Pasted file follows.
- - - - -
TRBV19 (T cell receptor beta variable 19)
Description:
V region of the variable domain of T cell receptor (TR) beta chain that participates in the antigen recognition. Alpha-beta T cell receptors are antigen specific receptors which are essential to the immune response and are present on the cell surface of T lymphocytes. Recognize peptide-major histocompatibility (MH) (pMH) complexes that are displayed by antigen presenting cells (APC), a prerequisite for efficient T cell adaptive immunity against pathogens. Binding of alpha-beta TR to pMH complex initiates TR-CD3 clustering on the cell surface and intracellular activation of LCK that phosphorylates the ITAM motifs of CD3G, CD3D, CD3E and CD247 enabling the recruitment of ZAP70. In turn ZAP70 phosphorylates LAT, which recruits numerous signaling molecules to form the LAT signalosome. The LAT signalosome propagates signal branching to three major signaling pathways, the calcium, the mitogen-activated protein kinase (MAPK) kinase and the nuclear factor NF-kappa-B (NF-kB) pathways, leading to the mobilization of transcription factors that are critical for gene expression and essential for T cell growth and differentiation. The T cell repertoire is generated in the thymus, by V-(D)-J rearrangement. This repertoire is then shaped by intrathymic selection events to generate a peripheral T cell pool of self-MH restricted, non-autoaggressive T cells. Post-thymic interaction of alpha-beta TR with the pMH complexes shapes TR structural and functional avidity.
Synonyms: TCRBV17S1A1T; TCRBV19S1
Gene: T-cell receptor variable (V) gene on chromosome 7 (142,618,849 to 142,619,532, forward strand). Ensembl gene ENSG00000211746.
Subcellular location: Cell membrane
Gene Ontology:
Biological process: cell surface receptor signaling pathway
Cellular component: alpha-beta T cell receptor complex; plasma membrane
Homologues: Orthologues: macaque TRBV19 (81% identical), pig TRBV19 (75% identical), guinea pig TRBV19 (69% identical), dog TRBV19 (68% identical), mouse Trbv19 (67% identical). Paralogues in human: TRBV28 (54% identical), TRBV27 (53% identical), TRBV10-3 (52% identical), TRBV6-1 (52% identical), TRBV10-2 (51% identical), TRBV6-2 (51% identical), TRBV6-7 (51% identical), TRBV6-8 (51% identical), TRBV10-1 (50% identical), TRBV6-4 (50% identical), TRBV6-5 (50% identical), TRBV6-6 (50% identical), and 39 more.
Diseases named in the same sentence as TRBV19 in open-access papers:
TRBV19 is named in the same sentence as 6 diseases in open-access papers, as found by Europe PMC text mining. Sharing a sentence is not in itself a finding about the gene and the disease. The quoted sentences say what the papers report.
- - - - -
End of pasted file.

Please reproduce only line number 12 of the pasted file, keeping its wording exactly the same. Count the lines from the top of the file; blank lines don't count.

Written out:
TRBV19 is named in the same sentence as 6 diseases in open-access papers, as found by Europe PMC text mining. Sharing a sentence is not in itself a finding about the gene and the disease. The quoted sentences say what the papers report.